Despite complaints over a lack of transparency, programmatic is growing fast in Asia and marketing professionals need to be ready to explore its new frontiers, an industry figure says.

A recent report by BCG, covering the five markets of Australia, China, India, Japan, as well as a group of SEA countries that use Singapore as a buying and selling hub, forecast that programmatic’s share of the total digital display and video ad market will rise from 19% to 36% between 2017 and 2020.

And according to Alvin Wong, Regional Director – South East Asia for marketing software company dataxu, media agencies across the region are assessing the implications for their business.

Writing for WARC, he highlights several markets where dataxu’s own research has shown that a significant proportion of agencies – Australia (21%), Korea (26%) and India (32%) – believe that learning more about emerging formats is the top skill they need to remain of high value to their clients.

“One excellent example of such an emerging format would be Advanced TV,” he says. (For more, read the full article: How brands can navigate Asia’s programmatic landscape.)

Programmatic TV is growing in prominence, he notes, and is valued particularly for its ability to target ads to specific households defined by digital audience segments, and this is the case across the markets of Singapore, Australia, Korea and India.

Something else to take note of, if you are to master programmatic, he adds, is ‘programmatic guaranteed’.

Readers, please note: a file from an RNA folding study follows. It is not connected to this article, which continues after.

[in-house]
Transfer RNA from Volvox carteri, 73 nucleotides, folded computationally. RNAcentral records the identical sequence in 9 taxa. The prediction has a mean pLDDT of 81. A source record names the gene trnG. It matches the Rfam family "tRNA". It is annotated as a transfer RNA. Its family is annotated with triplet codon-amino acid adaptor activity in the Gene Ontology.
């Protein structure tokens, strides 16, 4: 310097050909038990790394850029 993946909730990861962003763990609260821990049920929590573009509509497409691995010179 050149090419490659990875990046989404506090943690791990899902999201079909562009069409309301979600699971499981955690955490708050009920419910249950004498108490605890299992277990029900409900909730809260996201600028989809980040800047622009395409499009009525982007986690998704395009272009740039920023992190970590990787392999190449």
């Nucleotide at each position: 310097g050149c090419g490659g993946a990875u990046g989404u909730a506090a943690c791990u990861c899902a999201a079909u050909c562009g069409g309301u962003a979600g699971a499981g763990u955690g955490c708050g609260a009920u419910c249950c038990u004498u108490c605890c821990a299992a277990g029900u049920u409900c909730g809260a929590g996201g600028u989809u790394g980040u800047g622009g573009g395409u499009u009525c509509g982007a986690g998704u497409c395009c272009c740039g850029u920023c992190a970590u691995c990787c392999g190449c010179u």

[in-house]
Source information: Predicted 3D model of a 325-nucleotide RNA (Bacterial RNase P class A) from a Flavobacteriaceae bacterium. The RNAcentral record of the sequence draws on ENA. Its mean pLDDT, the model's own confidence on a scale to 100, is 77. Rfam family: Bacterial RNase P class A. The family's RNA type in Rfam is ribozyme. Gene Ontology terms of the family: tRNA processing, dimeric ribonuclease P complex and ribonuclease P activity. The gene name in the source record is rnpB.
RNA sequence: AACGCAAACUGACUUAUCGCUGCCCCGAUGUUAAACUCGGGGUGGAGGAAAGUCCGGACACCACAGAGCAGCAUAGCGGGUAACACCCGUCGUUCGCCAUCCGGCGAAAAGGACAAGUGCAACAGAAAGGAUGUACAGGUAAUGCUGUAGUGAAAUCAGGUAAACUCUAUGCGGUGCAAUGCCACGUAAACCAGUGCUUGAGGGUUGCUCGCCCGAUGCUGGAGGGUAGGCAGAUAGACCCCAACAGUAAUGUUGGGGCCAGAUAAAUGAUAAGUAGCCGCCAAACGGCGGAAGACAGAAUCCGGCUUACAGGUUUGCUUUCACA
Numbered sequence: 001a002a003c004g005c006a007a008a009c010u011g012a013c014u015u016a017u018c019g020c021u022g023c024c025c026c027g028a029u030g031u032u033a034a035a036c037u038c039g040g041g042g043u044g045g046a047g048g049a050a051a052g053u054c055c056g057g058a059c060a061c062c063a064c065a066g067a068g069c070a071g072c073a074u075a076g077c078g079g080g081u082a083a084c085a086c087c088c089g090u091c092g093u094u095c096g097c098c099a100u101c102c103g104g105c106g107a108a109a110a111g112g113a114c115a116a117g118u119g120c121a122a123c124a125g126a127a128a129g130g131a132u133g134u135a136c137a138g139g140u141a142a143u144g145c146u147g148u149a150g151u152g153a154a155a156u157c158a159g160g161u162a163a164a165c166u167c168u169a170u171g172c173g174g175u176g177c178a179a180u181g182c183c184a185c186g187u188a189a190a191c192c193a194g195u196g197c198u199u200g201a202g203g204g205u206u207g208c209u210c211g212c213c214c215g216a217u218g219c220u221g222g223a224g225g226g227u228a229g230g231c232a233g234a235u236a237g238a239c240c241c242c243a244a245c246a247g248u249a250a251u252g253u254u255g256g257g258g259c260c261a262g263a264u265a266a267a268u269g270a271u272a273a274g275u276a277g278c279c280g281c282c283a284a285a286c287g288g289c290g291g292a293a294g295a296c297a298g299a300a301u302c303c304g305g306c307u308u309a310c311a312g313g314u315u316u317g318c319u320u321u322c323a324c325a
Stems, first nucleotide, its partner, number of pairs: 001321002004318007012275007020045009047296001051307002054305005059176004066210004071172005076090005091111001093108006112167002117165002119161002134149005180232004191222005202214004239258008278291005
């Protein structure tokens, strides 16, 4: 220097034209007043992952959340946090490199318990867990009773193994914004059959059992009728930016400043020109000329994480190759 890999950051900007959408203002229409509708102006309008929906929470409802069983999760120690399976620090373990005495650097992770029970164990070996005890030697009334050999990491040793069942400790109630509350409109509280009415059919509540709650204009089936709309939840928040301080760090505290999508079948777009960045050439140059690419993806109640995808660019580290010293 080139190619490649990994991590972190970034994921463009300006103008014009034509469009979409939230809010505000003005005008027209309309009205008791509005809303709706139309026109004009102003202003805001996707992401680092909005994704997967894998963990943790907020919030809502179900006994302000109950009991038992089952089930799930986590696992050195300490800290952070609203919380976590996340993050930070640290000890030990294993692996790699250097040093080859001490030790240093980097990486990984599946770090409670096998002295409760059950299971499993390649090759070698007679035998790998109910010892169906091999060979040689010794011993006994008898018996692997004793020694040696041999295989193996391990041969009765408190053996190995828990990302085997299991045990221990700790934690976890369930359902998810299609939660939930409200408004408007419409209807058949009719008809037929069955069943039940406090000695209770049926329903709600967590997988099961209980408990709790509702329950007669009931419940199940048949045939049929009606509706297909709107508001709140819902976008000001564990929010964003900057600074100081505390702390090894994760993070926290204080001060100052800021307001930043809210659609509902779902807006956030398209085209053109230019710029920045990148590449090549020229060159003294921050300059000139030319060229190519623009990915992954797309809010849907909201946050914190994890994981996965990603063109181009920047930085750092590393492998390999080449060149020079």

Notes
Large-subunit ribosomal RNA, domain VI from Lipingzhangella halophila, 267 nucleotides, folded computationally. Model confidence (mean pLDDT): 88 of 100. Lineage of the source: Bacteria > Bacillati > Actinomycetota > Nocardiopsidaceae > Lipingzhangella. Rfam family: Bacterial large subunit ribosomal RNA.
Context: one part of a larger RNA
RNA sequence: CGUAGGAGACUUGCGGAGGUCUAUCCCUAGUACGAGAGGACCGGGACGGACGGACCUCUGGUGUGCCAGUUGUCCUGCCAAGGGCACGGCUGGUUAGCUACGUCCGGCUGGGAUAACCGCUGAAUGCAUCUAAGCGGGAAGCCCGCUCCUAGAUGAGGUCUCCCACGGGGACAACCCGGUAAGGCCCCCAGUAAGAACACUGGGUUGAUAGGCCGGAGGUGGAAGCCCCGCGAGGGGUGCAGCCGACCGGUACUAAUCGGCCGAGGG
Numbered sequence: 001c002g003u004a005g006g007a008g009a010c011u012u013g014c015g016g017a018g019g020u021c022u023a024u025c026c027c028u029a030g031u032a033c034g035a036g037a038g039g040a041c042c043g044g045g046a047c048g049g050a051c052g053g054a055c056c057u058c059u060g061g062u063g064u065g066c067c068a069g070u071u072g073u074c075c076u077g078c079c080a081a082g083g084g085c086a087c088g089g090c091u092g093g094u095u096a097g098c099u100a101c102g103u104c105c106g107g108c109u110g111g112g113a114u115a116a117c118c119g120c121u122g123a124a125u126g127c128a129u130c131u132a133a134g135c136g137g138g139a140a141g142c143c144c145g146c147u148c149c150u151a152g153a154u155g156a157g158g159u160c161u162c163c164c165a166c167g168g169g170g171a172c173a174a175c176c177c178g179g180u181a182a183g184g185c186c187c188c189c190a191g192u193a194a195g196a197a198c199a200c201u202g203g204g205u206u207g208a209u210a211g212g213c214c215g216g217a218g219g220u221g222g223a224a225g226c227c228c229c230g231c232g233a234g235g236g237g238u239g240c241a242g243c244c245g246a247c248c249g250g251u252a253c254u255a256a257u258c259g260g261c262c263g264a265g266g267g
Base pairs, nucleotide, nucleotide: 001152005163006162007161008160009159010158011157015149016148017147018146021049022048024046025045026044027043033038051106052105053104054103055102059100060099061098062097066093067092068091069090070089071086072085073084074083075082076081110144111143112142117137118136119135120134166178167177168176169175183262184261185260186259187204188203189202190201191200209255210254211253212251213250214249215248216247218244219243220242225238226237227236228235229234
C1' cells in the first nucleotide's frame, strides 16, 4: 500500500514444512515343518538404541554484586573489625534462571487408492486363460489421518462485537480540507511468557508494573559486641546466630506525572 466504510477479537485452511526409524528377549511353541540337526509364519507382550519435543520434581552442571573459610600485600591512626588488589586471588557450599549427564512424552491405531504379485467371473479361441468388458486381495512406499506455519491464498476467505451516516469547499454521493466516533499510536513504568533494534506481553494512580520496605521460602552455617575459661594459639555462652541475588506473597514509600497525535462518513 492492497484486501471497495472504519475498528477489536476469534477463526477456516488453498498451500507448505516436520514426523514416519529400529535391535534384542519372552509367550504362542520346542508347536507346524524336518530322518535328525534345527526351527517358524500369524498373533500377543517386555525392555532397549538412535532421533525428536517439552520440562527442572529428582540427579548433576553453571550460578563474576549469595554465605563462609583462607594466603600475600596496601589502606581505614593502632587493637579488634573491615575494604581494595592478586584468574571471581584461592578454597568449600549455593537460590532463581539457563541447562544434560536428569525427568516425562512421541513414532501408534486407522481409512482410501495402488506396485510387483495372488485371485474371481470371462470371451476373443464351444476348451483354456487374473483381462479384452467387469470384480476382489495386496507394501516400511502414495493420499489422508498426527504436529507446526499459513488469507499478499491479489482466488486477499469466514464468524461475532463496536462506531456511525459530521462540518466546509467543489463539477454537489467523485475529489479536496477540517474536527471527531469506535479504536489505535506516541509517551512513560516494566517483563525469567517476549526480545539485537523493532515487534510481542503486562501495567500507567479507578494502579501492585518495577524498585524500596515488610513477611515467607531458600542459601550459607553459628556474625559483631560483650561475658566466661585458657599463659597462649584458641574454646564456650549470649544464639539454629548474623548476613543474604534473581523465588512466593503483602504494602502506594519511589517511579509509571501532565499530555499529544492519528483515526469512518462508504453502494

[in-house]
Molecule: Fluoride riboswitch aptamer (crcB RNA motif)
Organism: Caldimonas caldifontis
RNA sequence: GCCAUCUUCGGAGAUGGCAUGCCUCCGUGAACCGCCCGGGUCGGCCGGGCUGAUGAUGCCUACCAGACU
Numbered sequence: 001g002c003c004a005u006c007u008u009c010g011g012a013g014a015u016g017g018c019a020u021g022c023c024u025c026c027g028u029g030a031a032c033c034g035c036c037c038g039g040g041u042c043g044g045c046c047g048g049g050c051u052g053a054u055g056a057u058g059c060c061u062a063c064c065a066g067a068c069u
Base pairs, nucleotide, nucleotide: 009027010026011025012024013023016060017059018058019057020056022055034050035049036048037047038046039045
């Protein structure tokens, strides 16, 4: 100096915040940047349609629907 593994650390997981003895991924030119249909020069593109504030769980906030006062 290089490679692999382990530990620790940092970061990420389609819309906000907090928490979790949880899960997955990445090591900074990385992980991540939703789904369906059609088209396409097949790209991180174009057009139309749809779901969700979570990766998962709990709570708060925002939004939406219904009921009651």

This is poised to become a fast-rising driver of the growth of programmatic, with penetration expected to nearly double in APAC markets by 2020.

Digital out of home (OOH) is another area that is changing fast as the transition from classic print billboards to digital screens gather pace. In Australia, for example, the spread of digital screens has enabled the OOH industry to increase its audience by 23% over the past seven years.

While the opportunities are there and many agencies are already investing in programmatic, dataxu’s research suggests, however, that few are entirely confident of their capabilities in this area.

And while investment in training and skills may be necessary, Wong cautions against a focus on mastering emerging formats at the expense of losing sight of creativity and innovation.

By using features such as dynamic creative optimisation, he argues, “data and creativity can come together like never before, making brand stories more engaging, relevant, and contextual, and driving greater returns for marketers”.

Sourced from WARC